I have a bit of a technique because a lot of these films are really low budget and there’s very limited time, so I have a system in place. Often times I’ll get the script or synopsis and creative ideas from the director and we’ll talk themes and points of importance in the script as well as major musical pieces. Things tend to move pretty quickly so while they’re in production, I’ll come up with a few theme ideas, a few tones and instrument arrangements that I think are a good match. Then once I see the picture I can really get in there, I get a rough edit, that way I can get a vibe of what’s getting shot and start to get a feel for the musical tone of the film. Once the locked picture comes in it’s just about massaging all those ideas into place. Before I can lay down any ideas however, instrument ideas, I do need to see a rough cut of the film so this leads to the inevitable time crunch, which is not fun but why you need to be pretty organized.
Horror films really rely on the musical score or soundtrack to build the right mood. Does this challenge you or add extra pressure, or maybe a little bit of both?
The pressure is there, definitely, especially when under difficult time constraints and you don’t rely on past tricks that you know will work. I don’t want to do something I’ve already done so I’m always pushing to find different tones, different sounds, really different ways to build suspense, so that’s a challenge I put on myself. Sometimes it’s about building suspense from the ground up, the whole picture might have a certain tone that is the suspense. ‘Ravenous’ by Michael Nyman and Damon Albarn, has a really unique and minimalist soundtrack that builds suspense in a pretty non-traditional way. It’s kitschy and comforting at times and uses major happy chords to set off the upset brought out in long percussive passages that build for really long times. To be fair it’s a horror movie in the wilderness so there is a lot of score and less dialogue but the repetitive pulse is the device used to build those terrifying moments. Albarn and Nyman didn’t use any of the old rise-and-hit tricks. I’d say this was a very good example of using score from the ground up without using conventional techniques.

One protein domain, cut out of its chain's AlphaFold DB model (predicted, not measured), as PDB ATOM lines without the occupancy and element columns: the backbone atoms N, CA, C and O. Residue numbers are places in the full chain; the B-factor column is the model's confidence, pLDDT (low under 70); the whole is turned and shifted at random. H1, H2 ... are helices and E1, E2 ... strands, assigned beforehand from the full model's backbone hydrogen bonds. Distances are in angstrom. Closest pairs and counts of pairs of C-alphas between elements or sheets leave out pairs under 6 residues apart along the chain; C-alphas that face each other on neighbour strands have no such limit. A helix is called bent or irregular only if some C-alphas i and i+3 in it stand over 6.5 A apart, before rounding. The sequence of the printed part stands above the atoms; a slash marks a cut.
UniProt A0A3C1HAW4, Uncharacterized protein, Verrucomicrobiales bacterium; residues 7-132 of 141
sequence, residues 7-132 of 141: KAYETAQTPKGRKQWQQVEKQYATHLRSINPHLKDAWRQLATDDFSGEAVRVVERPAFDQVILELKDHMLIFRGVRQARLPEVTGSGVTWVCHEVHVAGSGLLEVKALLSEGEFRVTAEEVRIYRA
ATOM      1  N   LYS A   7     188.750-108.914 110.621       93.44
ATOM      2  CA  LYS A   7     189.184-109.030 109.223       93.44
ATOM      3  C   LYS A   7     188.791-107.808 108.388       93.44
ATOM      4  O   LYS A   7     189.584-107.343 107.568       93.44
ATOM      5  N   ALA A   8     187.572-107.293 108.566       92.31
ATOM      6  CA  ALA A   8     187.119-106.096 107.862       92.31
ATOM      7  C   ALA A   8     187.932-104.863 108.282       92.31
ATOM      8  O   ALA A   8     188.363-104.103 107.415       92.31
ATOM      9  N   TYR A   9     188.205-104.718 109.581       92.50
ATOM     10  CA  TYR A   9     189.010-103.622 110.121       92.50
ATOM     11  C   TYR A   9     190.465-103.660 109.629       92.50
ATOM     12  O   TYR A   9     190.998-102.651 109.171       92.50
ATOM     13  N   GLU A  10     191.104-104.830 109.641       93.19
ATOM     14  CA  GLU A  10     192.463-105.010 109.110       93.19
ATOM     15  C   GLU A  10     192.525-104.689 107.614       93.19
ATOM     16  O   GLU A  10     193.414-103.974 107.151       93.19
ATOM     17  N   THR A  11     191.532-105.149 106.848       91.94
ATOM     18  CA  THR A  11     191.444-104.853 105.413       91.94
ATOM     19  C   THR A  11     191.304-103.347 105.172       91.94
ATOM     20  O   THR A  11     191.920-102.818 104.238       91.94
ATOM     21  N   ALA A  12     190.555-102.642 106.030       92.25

What are some of the biggest challenges you face as a composer?
Time, it’s always time. If I could have thirty percent more time on every film I’d be very happy. But besides that, there aren’t too many big challenges or hurdles to face. Technology has come a long way and I have a lot of tools at my disposal and I have a lot of resources as well. I don’t often find myself wanting for much more, of course if we had bigger budgets we could do bigger scores with a lot of real players, and at this point it’s a lot of MIDI instruments sprinkled in with live instruments, but that’s the name of the game right now for this price point.
You’ve done a lot of composing for horror films. Are you worried about being seen as a ‘horror composer’ only or are you quite happy working in that genre?
It’s great, I’m thrilled, and it is a wonderful home. I’m getting a lot of work in horror. I also compose music for commercials and TV and it’s nice to spread your wings and take a different breath so to speak. I also write pop music. I just came out with an album in July called Public Panic and it’s been doing really well charting on national campus radio and in Europe. I’m going to be doing an Italian tour in April for Public Panic so I really do get to produce music in other capacities. As far as composing for horror, I’ll do it for the rest of my life. It is so much fun and I get to be really experimental with these films, as an artist it’s very fulfilling.
So can you tell me a little bit about what projects you have coming up?
I’ve just wrapped the score to The Hexecutioners (Dir. Jesse Thomas Cook, Foresight Features). I’m currently scoring Bed of The Dead (Dir. Jeff Maher, Black Fawn Films) I’ll be working on another Black Fawn Films Feature in February and then off to tour Italy with Public Panic in April 2016.
To listen to some of Steph Copeland’s film scores got to stephcopeland.com
Steph Copeland’s album ‘Public Panic’ is available on ITunes
I want to thank Steph for taking the time to talk with us.